Are You Addicted To Cheese?

Another reason we find cheese so hard to give up is because all breast milk from mammals (even humans) contains the protein casein which breaks down into casomorphins when digested and produces an opiate effect. This helps to soothe the baby and strengthens the mother-child bond thus ensuring the baby will get all the nutrition he needs to grow strong and healthy. In cheese, the amount of casein is concentrated, therefore the amounts of casomorphin produced are higher. Cheese is also high in saturated fat. Our bodies are genetically designed to crave high fat, high calorie foods to stave off starvation. This gives cheese a double whammy.

So, is that it then, are you addicted to cheese? The real question is: does it matter? Would you tolerate an addiction if it were to any other substance, or would you take steps to be the master of your own destiny and take your power back?

Nurture Yourself

Whether dairy is physically addictive or not, by associating it with nurturing it can be emotionally habit forming. Just like the calves, we are still looking for that feeling of safety and security we felt (or longed for) as a baby. Dairy is also the food we often equate with love and nurturing. The ice cream treats we were rewarded with when we were good, the warm milk and honey our Mothers prepared as a bedtime treat and the boxes of chocolates we received as gifts from loved ones. We have confused nurturing with nutritional nourishment. We need to find other ways to help ourselves feel nurtured, loved and secure.

A few suggestions:

  • Exercise is a great way to nurture yourself. By participating in just 30 minutes of exercise, three days a week; your body will release the equivalent feel-good hormones you would get from taking an anti-depressant.
  • Ensure you get enough sleep and keep to the same sleep routine. Try not to alter your sleep cycle, not even by one hour, as this would upset your circadian rhythm. The rewards are priceless.
  • Invest time in building a social support network that includes those close friends and family members who will offer you positive reinforcement.

 

Exercise is a great way to nurture yourself. Go jogging with a friend in a beautiful setting to enhance the benefits. Photo © 123RF Benis Arapovic.

Overcome Your Social Conditioning

Having milk in our tea and on our cereal is a man made convention. It is absolutely unnecessary, but we have bought into the concept so completely that we feel like something is missing if it isn’t there. It is possible to change our mindset about this. Dairy is not an essential ingredient in our daily life. We can drink black tea. We can have muesli with water. We really can. It is just a case of training our taste buds and changing our perspective. We are the architects of our own lives. Overcoming these minor inconveniences is easily accomplished.

Keep Your Sights On Animal Rights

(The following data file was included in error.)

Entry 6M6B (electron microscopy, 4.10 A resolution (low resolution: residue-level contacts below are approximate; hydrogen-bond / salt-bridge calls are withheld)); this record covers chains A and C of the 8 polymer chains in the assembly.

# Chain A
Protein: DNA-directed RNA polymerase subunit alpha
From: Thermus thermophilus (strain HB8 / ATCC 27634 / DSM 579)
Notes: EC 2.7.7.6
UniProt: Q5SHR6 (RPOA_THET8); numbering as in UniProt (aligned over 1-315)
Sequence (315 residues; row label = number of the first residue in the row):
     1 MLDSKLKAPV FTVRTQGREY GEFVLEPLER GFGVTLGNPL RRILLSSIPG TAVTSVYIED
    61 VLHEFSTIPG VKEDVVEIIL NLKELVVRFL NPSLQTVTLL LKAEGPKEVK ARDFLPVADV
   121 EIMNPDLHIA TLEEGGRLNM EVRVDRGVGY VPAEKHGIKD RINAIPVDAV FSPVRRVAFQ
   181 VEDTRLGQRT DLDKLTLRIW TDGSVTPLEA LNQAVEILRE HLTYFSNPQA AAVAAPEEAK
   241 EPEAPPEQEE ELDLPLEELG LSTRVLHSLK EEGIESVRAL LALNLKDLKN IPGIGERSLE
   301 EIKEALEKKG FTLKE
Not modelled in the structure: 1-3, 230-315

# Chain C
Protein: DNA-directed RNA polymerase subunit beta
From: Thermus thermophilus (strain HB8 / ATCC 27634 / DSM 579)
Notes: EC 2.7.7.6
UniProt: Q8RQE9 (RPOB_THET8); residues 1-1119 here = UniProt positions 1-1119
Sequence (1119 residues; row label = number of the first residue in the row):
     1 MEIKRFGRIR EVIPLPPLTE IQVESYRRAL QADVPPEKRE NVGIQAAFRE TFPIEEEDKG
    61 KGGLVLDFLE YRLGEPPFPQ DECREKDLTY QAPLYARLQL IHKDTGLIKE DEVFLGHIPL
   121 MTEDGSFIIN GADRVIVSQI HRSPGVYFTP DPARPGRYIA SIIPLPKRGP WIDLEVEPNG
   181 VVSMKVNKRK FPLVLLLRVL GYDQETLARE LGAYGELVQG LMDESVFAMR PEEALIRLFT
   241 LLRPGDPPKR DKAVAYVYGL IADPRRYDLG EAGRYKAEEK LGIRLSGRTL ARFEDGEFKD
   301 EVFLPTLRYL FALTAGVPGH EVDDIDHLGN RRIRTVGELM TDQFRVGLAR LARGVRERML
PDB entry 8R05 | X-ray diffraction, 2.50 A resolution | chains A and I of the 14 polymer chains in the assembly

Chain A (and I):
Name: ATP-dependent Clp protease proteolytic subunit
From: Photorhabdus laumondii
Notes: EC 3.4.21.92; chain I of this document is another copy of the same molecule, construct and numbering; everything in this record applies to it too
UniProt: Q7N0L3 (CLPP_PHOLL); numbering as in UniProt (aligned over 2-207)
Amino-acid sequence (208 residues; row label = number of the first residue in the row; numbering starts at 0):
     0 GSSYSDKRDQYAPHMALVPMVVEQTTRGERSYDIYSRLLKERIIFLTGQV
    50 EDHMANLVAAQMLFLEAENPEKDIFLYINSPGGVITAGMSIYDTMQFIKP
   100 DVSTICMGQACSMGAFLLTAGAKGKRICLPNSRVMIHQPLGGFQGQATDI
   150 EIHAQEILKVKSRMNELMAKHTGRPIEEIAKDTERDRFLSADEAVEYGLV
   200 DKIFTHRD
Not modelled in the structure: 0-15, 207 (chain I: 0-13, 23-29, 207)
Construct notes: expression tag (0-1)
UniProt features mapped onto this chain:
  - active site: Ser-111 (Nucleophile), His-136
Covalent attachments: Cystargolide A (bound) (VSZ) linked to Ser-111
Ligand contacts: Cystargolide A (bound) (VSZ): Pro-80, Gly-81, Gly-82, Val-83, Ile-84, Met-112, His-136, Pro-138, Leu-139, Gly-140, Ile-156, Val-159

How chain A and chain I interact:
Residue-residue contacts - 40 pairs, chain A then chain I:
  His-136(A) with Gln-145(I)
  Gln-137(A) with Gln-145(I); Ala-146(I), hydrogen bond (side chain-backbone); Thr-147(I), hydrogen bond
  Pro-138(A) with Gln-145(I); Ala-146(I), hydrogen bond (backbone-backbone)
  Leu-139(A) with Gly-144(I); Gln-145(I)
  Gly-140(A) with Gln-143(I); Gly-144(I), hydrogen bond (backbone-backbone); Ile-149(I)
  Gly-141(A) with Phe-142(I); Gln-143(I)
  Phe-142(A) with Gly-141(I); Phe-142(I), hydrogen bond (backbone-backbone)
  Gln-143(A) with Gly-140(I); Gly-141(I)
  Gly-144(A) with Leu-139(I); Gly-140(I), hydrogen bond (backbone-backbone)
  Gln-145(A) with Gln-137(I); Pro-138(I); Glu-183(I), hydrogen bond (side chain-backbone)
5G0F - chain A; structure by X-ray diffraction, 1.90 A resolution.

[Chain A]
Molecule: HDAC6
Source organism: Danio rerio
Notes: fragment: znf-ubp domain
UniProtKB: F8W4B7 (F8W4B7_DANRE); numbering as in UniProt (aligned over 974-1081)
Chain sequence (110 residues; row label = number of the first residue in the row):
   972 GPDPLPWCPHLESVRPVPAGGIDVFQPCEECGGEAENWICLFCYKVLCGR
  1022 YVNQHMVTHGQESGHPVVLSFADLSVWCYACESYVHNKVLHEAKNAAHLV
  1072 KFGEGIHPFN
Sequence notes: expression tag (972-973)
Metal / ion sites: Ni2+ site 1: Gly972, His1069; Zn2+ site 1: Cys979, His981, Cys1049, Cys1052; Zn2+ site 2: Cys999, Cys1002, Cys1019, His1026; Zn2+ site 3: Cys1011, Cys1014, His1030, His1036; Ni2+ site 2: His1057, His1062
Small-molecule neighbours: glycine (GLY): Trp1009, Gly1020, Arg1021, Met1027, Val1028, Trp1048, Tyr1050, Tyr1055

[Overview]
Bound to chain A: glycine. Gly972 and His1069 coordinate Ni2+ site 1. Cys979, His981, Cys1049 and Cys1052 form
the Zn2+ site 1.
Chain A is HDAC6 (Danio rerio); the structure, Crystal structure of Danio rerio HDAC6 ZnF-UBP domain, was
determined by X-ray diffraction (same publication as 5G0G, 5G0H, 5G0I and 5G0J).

Your number one priority for being vegan needs to be that you respect the rights of animals. Nobody wants to be on a ‘diet’ for the rest of their life and diets are made to be broken. Keep reminding yourself in a logical manner, not a guilt provoking way, that animals have the right to life, freedom and bodily integrity. That means no rape, enforced childbirth or lactation. These are absolute rights and no violation of their rights is acceptable.

Commit to Your Vegan Journey

Now you know the truth about diary production; you know there are compassionate and ethical plant-based alternatives to dairy products; and you know how to nurture yourself without self-medicating with cheese, ice cream and milk chocolate. It is time to make the commitment to draw a line in the sand. If you have decided to exclude dairy products from your life, that is wonderful! Make a conscious choice to stick to that decision and start using the plant-based substitutes right away.

On the other hand, if you are still not ready to let go of dairy products, then do not let this one issue make you give up on your vegan journey. Make a commitment to being vegan in every other aspect of your life. Do not replace animal products with dairy — that is not a step forwards, it is a step backwards. However, as long as you are replacing the other animal products you used to consume with vegan alternatives, then you are saving the lives of animals.

Be clear about what steps you are willing to take towards introducing compassion, health and moral congruence into your lifestyle; then stick with them. You don’t have to be perfect. It is possible to transition towards being vegan as long as you are taking vegan steps that are moving you towards your goal of being vegan.

 

Thank you for being on a vegan journey. Together we make the world a better place! Get in touch with me if you need more information, support or advice on being vegan.